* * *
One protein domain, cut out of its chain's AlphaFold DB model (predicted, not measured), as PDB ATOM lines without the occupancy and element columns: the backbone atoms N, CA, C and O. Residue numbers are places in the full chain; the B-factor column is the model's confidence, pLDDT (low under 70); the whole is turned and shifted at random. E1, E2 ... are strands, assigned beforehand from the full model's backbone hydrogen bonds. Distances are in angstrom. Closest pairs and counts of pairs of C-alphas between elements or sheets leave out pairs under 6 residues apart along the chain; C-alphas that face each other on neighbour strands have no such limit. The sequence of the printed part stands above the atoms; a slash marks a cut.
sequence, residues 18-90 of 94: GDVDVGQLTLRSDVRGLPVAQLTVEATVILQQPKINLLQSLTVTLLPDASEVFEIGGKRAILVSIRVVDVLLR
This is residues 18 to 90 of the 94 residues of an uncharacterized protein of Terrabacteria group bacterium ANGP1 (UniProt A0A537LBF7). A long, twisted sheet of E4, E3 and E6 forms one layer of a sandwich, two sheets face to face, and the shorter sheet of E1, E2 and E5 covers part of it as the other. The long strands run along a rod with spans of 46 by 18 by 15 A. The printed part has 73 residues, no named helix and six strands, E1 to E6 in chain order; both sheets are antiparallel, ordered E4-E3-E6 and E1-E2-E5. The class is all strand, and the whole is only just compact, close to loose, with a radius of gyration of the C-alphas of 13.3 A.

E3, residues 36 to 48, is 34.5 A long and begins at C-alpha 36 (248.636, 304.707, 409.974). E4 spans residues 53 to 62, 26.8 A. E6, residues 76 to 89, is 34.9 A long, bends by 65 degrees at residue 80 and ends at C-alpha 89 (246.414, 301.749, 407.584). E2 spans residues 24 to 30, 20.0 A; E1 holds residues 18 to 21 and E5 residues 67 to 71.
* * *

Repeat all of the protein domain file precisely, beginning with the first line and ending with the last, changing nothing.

One protein domain, cut out of its chain's AlphaFold DB model (predicted, not measured), as PDB ATOM lines without the occupancy and element columns: the backbone atoms N, CA, C and O. Residue numbers are places in the full chain; the B-factor column is the model's confidence, pLDDT (low under 70); the whole is turned and shifted at random. E1, E2 ... are strands, assigned beforehand from the full model's backbone hydrogen bonds. Distances are in angstrom. Closest pairs and counts of pairs of C-alphas between elements or sheets leave out pairs under 6 residues apart along the chain; C-alphas that face each other on neighbour strands have no such limit. The sequence of the printed part stands above the atoms; a slash marks a cut.
sequence, residues 18-90 of 94: GDVDVGQLTLRSDVRGLPVAQLTVEATVILQQPKINLLQSLTVTLLPDASEVFEIGGKRAILVSIRVVDVLLR
This is residues 18 to 90 of the 94 residues of an uncharacterized protein of Terrabacteria group bacterium ANGP1 (UniProt A0A537LBF7). A long, twisted sheet of E4, E3 and E6 forms one layer of a sandwich, two sheets face to face, and the shorter sheet of E1, E2 and E5 covers part of it as the other. The long strands run along a rod with spans of 46 by 18 by 15 A. The printed part has 73 residues, no named helix and six strands, E1 to E6 in chain order; both sheets are antiparallel, ordered E4-E3-E6 and E1-E2-E5. The class is all strand, and the whole is only just compact, close to loose, with a radius of gyration of the C-alphas of 13.3 A.

E3, residues 36 to 48, is 34.5 A long and begins at C-alpha 36 (248.636, 304.707, 409.974). E4 spans residues 53 to 62, 26.8 A. E6, residues 76 to 89, is 34.9 A long, bends by 65 degrees at residue 80 and ends at C-alpha 89 (246.414, 301.749, 407.584). E2 spans residues 24 to 30, 20.0 A; E1 holds residues 18 to 21 and E5 residues 67 to 71.